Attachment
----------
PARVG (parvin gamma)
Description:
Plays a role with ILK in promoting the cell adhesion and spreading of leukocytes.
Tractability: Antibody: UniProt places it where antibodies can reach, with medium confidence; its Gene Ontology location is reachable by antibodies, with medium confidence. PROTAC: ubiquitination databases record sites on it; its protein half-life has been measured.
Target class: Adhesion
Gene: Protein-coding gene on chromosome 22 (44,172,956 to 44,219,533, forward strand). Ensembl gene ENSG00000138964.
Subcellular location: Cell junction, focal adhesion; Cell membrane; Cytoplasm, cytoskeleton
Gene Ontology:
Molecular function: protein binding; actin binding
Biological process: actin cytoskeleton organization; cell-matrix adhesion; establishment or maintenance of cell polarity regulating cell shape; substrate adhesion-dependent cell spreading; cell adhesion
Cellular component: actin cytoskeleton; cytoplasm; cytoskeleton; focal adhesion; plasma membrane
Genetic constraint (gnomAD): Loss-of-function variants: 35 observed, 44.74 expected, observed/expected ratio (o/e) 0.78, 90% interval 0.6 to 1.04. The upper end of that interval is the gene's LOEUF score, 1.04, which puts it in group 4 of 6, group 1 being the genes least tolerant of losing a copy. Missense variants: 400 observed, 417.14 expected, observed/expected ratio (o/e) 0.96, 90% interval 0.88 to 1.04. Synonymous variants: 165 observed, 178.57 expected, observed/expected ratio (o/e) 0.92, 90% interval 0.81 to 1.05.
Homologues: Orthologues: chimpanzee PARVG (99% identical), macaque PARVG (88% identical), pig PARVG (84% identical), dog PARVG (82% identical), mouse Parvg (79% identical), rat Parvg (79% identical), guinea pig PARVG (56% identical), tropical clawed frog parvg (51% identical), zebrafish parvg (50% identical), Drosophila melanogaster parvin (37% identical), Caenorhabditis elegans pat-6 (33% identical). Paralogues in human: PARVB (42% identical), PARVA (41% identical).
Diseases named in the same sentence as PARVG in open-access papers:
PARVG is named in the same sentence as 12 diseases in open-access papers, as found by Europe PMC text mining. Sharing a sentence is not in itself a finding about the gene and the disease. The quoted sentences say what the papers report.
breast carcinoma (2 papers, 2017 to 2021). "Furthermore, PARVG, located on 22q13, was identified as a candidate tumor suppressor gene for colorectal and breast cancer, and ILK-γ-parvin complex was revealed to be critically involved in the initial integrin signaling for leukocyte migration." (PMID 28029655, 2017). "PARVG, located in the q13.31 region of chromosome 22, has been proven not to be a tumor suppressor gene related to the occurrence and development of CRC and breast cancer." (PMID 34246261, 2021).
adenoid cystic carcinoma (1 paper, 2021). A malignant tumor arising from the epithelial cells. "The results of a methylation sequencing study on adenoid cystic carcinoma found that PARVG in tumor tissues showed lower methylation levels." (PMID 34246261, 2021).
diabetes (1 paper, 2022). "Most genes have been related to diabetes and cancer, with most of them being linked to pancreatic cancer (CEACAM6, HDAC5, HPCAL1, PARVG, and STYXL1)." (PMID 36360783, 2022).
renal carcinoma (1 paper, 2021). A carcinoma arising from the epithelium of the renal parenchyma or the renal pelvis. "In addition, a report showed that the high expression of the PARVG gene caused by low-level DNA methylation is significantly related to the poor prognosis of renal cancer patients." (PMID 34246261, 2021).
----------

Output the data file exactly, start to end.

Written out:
PARVG (parvin gamma)
Description:
Plays a role with ILK in promoting the cell adhesion and spreading of leukocytes.
Tractability: Antibody: UniProt places it where antibodies can reach, with medium confidence; its Gene Ontology location is reachable by antibodies, with medium confidence. PROTAC: ubiquitination databases record sites on it; its protein half-life has been measured.
Target class: Adhesion
Gene: Protein-coding gene on chromosome 22 (44,172,956 to 44,219,533, forward strand). Ensembl gene ENSG00000138964.
Subcellular location: Cell junction, focal adhesion; Cell membrane; Cytoplasm, cytoskeleton
Gene Ontology:
Molecular function: protein binding; actin binding
Biological process: actin cytoskeleton organization; cell-matrix adhesion; establishment or maintenance of cell polarity regulating cell shape; substrate adhesion-dependent cell spreading; cell adhesion
Cellular component: actin cytoskeleton; cytoplasm; cytoskeleton; focal adhesion; plasma membrane
Genetic constraint (gnomAD): Loss-of-function variants: 35 observed, 44.74 expected, observed/expected ratio (o/e) 0.78, 90% interval 0.6 to 1.04. The upper end of that interval is the gene's LOEUF score, 1.04, which puts it in group 4 of 6, group 1 being the genes least tolerant of losing a copy. Missense variants: 400 observed, 417.14 expected, observed/expected ratio (o/e) 0.96, 90% interval 0.88 to 1.04. Synonymous variants: 165 observed, 178.57 expected, observed/expected ratio (o/e) 0.92, 90% interval 0.81 to 1.05.
Homologues: Orthologues: chimpanzee PARVG (99% identical), macaque PARVG (88% identical), pig PARVG (84% identical), dog PARVG (82% identical), mouse Parvg (79% identical), rat Parvg (79% identical), guinea pig PARVG (56% identical), tropical clawed frog parvg (51% identical), zebrafish parvg (50% identical), Drosophila melanogaster parvin (37% identical), Caenorhabditis elegans pat-6 (33% identical). Paralogues in human: PARVB (42% identical), PARVA (41% identical).
Diseases named in the same sentence as PARVG in open-access papers:
PARVG is named in the same sentence as 12 diseases in open-access papers, as found by Europe PMC text mining. Sharing a sentence is not in itself a finding about the gene and the disease. The quoted sentences say what the papers report.
breast carcinoma (2 papers, 2017 to 2021). "Furthermore, PARVG, located on 22q13, was identified as a candidate tumor suppressor gene for colorectal and breast cancer, and ILK-γ-parvin complex was revealed to be critically involved in the initial integrin signaling for leukocyte migration." (PMID 28029655, 2017). "PARVG, located in the q13.31 region of chromosome 22, has been proven not to be a tumor suppressor gene related to the occurrence and development of CRC and breast cancer." (PMID 34246261, 2021).
adenoid cystic carcinoma (1 paper, 2021). A malignant tumor arising from the epithelial cells. "The results of a methylation sequencing study on adenoid cystic carcinoma found that PARVG in tumor tissues showed lower methylation levels." (PMID 34246261, 2021).
diabetes (1 paper, 2022). "Most genes have been related to diabetes and cancer, with most of them being linked to pancreatic cancer (CEACAM6, HDAC5, HPCAL1, PARVG, and STYXL1)." (PMID 36360783, 2022).
renal carcinoma (1 paper, 2021). A carcinoma arising from the epithelium of the renal parenchyma or the renal pelvis. "In addition, a report showed that the high expression of the PARVG gene caused by low-level DNA methylation is significantly related to the poor prognosis of renal cancer patients." (PMID 34246261, 2021).